Citibank is aiming to capture a slice of the European travel, expense and purchasing cards market.
The financial giant has rolled out its European Commercial Cards procurement platform, which replicates its successful North American technology and is designed specifically for European tax laws and currencies.
"We're building a local regional platform in Europe because there's different requirements in Europe," said Gary Schneider, vice president at Citibank e-Business.
Most European countries tax goods and services, and while some have moved to the euro, others have their own currency, he noted.
Citibank's global corporate clients are demanding one-stop shopping for their corporate cards, he said. Europe is the first stop in that strategy.
"The Global 2000 do not want to have multiple commercial card relationships around the world. There's lots of interest from our clients in having capabilities not just in Europe and North America, but in Asia and Latin America," Schneider said.
The U.S. purchasing card market ranges from $80 billion to $100 billion, while the travel and expense market is larger. Both Europe and Asia have the potential to match that, based on their size.
"The commercial card marketplace in Europe is two years behind the U.S. We're a little more mature here," said Schneider.
The platform being rolled out is proprietary to Citibank, he said.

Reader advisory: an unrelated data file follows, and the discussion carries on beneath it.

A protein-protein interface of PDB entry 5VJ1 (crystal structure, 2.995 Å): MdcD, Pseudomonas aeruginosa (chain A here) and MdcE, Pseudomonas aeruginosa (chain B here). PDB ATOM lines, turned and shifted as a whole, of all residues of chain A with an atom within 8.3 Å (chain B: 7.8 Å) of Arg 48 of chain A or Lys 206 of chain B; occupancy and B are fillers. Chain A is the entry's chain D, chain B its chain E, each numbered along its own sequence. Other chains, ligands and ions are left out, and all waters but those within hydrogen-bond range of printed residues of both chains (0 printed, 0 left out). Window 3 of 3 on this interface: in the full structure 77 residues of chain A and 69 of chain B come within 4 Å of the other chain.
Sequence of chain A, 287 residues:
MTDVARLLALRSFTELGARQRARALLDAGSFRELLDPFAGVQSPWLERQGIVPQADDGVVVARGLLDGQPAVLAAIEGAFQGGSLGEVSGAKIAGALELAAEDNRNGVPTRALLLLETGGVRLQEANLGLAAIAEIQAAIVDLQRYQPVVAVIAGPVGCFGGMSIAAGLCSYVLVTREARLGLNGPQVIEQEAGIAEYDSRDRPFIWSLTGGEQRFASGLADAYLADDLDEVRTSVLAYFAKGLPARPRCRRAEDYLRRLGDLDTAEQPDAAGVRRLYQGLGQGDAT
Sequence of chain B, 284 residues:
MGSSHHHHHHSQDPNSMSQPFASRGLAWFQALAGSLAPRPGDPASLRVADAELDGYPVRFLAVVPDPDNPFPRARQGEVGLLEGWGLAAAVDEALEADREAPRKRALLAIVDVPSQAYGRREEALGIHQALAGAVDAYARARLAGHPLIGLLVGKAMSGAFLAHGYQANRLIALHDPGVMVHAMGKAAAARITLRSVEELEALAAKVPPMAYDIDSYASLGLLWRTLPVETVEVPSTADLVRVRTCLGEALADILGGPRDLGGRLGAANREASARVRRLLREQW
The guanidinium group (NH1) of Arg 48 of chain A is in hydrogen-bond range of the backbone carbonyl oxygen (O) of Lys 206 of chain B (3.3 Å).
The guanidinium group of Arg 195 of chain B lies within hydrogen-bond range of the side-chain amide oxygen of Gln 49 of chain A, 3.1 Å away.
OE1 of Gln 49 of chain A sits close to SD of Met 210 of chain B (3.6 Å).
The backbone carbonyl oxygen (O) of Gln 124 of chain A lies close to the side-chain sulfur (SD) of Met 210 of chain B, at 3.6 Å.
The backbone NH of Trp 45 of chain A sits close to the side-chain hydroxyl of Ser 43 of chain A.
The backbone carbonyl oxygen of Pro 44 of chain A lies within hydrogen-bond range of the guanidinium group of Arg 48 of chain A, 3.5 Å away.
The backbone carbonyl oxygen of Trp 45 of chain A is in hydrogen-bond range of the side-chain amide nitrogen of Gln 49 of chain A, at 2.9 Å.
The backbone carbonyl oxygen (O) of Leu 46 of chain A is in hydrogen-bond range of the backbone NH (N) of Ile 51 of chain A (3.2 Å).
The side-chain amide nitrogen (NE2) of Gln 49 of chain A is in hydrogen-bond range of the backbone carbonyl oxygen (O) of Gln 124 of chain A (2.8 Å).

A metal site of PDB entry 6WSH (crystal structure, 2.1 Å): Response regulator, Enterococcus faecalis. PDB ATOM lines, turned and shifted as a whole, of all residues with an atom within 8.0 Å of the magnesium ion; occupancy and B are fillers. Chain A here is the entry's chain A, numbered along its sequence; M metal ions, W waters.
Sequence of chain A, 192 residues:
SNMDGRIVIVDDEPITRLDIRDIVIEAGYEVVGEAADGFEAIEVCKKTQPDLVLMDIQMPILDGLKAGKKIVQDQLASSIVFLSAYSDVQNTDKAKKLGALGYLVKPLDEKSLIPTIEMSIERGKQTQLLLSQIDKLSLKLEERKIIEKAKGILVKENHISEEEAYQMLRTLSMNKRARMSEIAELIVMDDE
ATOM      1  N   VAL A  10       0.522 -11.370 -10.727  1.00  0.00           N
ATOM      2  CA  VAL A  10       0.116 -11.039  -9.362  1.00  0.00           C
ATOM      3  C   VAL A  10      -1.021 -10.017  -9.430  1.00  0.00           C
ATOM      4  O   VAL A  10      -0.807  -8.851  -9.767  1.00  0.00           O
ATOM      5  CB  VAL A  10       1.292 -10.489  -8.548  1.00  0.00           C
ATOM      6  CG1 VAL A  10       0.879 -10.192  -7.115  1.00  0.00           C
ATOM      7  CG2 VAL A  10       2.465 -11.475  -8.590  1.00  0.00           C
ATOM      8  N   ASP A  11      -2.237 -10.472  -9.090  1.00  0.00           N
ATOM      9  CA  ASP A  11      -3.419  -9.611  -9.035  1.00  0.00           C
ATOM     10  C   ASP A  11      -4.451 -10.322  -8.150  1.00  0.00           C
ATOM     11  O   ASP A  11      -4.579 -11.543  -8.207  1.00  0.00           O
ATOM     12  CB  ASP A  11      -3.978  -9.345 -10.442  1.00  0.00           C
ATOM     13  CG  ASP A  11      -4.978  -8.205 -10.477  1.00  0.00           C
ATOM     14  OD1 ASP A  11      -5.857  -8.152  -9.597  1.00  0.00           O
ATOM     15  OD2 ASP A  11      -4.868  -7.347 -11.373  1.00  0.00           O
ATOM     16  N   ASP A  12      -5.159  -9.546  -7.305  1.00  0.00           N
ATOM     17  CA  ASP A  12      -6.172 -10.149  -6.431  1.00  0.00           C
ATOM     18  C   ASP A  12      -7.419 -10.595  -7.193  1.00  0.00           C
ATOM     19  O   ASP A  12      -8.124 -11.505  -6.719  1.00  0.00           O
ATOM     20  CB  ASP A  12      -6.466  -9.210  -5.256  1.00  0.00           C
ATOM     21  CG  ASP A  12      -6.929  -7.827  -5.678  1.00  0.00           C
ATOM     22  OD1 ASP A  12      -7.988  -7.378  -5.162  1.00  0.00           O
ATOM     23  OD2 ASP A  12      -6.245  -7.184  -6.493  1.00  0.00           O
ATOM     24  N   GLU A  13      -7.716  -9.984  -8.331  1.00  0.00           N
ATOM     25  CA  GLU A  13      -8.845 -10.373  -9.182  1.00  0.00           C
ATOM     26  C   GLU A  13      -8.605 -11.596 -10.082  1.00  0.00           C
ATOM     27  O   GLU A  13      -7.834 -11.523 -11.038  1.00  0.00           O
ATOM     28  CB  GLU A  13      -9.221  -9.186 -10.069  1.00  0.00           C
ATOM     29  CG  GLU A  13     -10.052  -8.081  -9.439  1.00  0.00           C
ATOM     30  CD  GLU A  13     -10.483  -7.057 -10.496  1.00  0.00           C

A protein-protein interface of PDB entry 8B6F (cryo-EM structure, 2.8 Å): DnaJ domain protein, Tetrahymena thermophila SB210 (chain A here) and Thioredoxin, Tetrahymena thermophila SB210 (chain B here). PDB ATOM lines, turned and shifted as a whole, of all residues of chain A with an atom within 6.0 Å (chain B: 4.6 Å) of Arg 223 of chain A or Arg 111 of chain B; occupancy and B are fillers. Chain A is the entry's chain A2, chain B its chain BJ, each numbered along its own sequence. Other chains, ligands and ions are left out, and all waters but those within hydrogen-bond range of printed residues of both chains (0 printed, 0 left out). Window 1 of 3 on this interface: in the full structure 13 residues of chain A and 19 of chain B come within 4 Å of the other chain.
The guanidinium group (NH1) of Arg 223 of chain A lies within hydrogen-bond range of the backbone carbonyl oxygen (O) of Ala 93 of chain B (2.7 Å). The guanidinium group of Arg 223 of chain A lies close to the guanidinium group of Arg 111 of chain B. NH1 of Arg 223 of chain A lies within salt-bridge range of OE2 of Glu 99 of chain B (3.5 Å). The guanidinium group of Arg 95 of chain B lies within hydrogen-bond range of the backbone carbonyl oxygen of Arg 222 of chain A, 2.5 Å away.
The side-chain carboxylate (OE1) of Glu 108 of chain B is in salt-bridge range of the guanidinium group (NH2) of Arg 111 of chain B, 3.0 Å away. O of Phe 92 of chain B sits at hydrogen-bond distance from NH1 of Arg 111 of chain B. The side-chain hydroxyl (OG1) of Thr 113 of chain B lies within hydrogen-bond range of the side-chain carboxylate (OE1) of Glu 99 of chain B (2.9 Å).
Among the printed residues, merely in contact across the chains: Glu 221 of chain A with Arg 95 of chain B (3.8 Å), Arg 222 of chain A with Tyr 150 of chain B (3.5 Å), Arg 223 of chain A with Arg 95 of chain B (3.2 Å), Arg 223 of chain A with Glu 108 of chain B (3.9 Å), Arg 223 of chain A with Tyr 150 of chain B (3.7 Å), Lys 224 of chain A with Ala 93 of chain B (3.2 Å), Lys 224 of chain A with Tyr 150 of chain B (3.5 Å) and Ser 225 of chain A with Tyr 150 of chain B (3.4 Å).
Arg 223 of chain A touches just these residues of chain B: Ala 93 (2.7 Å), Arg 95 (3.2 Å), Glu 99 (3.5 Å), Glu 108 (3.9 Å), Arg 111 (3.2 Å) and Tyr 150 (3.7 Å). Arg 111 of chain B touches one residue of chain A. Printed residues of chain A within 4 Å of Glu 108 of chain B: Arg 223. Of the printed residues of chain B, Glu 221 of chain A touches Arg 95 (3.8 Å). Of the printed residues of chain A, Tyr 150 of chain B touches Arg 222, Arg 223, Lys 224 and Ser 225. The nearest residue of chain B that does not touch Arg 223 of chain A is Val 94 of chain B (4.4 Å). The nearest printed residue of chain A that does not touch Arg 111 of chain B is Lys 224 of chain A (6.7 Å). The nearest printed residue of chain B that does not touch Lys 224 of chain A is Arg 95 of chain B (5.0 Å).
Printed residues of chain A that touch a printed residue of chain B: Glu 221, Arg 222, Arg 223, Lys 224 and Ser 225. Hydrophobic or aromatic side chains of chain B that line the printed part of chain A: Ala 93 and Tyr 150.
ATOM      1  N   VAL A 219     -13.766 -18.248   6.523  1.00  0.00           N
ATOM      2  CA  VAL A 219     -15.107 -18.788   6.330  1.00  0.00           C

"We own it soup to nuts. We are not going to third parties. We bought a software application and host it and run it ourselves and customized it to our needs."
That contrasts to other credit card companies, which have cobbled together multiple alliances, he said.
"We don't believe an alliance is as strong a solution as a proprietary Citibank global solution."
The problem with alliances, Schneider noted, is that "you can't maintain quality and replicate features and functionality, or control pricing and customer service as effectively as our customers need with that model."
A cardholder will be able to use Citibank's system to buy items over the phone, face-to-face or within an e-procurement system, at which point it becomes a "virtual card." It will connect to the company's general ledger system.
"We're seeing a lot of demand for integration into front-end e-procurement systems and back-end ERP systems from our large multinational clients," said Schneider.
Auto giant Ford Motor Corp. is first out of the block, selecting Citibank to provide travel and expense cards to 20,000 employees. "Leveraging Citibank's global infrastructure and experience will provide Ford the corporate payment toll we require to feed our Global Expense Management Program," according to Bud Moore, European accounting executive at Ford.
Citibank piloted the system in Germany and the United Kingdom and is now extending it to the rest of Europe.
"The goal is 10 countries in Europe," said Schneider.
Dealing with European regulatory and currency issues was a challenge, he noted. "Doing the due diligence by country for commercial cards is a significant effort in itself."